Emotions are justifiably high after a recent fatal alcohol-related car accident in Texas, in which a drunk driver plowed through a group of persons standing outside a popular music festival. One of those injured was a tourist on his bicycle. A number of pedestrian and bicycle safety organizations are calling for stronger laws, holding drivers accountable for such accidents.
Two people have been confirmed killed in the carnage that resulted when the drunk driver allegedly broke through the barricades in his vehicle. The driver did not stop and continued to drive on, plowing through pedestrians standing outside the venue of the music festival in Austin. After a while, the car came to a complete stop, and the driver fled the scene on foot. By the time the carnage ended, two people had been confirmed killed, and more than 20 people had been injured. At least five of the injured are believed to be in a critical condition.
The loss of life here, and the number of injuries that have occurred as well as the preventability of this accident, has heightened tempers. Pedestrian and bicycle safety groups are calling for stronger rules that hold drivers responsible, when they engage in such negligent driving.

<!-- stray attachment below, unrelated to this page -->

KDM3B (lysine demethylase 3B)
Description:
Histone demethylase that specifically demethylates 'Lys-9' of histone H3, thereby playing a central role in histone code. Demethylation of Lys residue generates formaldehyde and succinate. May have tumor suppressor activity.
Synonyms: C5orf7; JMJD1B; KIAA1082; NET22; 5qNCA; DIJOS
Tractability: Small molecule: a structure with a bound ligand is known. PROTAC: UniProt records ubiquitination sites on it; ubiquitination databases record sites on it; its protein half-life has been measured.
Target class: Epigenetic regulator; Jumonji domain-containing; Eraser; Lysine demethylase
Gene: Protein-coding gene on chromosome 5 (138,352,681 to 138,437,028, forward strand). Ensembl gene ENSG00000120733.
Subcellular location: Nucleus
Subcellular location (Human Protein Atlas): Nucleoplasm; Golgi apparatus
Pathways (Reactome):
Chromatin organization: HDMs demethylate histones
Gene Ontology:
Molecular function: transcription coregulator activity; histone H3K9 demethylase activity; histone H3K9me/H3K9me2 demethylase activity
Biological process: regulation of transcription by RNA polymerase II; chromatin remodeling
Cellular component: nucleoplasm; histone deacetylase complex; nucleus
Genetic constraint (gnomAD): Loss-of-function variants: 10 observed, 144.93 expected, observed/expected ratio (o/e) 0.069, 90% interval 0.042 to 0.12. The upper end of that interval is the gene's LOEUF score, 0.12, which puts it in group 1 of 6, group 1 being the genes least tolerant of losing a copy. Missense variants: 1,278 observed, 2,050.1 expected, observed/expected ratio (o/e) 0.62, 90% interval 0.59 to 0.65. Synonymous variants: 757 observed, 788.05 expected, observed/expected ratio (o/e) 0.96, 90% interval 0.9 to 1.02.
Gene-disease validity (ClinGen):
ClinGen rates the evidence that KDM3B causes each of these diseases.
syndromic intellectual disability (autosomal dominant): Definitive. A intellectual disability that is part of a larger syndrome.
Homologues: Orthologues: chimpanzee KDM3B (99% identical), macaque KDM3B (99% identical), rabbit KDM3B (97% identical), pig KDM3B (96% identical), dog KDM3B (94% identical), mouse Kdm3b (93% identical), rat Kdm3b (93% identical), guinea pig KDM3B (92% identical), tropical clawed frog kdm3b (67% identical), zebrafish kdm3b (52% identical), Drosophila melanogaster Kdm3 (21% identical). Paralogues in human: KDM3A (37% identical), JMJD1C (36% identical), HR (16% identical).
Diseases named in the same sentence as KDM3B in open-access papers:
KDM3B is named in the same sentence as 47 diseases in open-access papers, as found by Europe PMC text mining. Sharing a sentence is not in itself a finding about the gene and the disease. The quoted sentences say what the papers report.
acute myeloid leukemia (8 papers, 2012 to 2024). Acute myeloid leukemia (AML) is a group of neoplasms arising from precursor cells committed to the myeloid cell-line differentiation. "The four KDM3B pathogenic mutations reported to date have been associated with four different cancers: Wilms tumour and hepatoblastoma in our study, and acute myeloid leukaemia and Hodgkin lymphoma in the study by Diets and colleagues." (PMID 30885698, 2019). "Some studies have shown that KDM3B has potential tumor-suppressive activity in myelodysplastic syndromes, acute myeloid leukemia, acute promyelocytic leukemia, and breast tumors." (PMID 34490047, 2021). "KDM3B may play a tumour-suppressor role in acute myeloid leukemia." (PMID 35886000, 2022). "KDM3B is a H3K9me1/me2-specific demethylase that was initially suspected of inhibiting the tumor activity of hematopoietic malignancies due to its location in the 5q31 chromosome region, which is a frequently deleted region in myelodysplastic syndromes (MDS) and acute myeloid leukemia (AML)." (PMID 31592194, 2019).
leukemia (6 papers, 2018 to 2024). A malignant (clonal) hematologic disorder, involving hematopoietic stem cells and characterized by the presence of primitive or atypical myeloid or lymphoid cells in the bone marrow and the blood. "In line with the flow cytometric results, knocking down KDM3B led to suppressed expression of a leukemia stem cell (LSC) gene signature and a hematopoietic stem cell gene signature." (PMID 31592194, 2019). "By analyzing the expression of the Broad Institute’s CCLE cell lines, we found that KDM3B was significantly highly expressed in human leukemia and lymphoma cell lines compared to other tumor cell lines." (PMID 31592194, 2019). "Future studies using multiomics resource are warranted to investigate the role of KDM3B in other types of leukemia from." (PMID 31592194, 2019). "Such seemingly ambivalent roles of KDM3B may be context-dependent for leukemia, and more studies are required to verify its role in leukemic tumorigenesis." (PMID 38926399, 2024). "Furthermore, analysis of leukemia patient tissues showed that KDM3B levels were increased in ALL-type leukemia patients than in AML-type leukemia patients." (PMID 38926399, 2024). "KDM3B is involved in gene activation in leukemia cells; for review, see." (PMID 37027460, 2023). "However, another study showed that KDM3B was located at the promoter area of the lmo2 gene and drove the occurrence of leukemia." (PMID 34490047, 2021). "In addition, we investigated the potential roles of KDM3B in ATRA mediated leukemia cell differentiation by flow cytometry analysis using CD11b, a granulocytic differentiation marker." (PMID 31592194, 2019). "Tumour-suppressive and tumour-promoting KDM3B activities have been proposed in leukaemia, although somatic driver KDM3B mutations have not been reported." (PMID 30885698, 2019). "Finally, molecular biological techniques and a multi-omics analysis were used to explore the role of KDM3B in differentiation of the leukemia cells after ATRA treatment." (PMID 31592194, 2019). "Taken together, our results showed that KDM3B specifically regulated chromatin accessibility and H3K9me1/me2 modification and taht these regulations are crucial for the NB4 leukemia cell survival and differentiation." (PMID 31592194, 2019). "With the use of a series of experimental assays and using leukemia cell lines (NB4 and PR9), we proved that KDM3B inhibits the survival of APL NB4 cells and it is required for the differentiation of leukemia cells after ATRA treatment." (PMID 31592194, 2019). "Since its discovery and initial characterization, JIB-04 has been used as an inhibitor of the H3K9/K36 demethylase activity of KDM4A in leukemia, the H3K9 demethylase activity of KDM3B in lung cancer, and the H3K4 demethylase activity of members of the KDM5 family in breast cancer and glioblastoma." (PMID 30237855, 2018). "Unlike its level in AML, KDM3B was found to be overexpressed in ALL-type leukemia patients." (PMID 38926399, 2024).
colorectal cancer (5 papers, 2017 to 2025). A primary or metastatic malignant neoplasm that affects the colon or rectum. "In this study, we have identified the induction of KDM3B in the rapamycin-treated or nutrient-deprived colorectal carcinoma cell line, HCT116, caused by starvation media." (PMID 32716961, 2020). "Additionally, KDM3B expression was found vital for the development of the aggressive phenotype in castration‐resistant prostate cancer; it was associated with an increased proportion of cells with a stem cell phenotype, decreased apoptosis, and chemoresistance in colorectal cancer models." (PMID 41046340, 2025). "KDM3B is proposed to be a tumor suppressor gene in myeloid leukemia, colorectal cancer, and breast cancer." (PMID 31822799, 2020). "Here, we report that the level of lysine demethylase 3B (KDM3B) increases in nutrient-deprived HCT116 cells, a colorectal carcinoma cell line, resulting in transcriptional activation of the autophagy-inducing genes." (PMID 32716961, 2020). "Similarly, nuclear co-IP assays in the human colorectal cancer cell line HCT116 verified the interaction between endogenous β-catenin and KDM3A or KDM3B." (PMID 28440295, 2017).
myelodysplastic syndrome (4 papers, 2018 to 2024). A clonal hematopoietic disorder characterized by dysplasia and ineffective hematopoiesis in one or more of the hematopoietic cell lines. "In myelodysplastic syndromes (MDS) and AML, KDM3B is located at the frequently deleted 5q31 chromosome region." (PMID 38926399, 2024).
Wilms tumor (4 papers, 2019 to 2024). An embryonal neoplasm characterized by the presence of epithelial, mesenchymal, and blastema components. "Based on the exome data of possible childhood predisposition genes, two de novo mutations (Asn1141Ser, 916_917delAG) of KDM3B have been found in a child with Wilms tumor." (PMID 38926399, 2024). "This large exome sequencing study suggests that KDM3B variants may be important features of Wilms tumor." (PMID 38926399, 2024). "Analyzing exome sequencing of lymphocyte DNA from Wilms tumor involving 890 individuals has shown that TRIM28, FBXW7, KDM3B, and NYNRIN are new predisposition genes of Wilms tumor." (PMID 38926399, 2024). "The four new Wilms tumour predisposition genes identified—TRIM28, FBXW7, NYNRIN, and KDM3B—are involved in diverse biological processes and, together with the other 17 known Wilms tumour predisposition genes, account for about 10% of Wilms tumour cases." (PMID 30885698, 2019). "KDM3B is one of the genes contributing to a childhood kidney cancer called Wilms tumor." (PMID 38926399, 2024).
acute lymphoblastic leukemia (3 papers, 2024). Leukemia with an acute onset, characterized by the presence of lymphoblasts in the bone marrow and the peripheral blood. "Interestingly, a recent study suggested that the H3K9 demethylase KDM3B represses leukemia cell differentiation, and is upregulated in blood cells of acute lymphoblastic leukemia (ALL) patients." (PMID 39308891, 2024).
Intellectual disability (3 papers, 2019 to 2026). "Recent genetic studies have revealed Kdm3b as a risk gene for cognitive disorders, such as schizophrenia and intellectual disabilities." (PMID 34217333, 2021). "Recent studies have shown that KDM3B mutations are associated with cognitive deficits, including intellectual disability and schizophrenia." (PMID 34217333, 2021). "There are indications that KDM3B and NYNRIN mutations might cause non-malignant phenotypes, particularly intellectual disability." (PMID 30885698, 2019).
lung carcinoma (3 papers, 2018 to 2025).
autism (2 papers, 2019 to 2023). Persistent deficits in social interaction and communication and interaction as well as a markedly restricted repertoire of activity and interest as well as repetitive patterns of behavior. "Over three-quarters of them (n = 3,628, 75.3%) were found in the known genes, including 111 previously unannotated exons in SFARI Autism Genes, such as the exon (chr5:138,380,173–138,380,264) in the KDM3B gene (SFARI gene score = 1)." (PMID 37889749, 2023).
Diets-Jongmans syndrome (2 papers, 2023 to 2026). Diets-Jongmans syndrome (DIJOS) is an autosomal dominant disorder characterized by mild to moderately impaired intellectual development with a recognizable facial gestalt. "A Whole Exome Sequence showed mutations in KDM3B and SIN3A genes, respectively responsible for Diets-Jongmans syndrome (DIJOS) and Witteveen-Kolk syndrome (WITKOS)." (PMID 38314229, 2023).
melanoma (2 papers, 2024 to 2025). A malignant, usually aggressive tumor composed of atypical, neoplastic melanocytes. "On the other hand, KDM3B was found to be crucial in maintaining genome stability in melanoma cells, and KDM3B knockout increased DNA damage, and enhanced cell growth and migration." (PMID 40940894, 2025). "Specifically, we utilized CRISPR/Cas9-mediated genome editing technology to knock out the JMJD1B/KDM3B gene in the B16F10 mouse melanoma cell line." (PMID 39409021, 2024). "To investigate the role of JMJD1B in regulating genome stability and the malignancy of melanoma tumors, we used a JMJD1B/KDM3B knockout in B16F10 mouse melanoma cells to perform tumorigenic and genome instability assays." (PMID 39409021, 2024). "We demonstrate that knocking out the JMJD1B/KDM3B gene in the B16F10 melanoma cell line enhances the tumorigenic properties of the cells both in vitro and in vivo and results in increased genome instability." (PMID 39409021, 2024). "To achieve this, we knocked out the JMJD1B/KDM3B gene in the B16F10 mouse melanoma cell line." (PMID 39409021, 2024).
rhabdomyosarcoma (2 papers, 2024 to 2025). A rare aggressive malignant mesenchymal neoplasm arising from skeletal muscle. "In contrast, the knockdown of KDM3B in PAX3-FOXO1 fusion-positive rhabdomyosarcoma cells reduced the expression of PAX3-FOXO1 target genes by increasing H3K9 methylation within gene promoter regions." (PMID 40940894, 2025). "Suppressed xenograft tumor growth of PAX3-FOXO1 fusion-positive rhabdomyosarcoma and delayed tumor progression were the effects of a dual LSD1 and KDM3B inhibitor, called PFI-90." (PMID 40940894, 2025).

They are specifically calling for pedestrian and bicycle safety rules that mirror those in countries like the Netherlands, and in other European countries. In the Netherlands, for instance, strict liability applies in an accident that injures a pedestrian or bicyclist. Regardless of the kind of negligence involved, the motorist is held responsible for the injuries that have been caused to the more vulnerable person, that is the pedestrian or bicyclist. Compare that to the United States, where motorists very often get a wrap on the wrist for an accident that leaves pedestrians seriously injured.
Lawyers for a California man, who was involved in a fatal Santa Cruz bicycle accident, have announced that they plan to investigate the Tesla car that the motorist was driving at the time.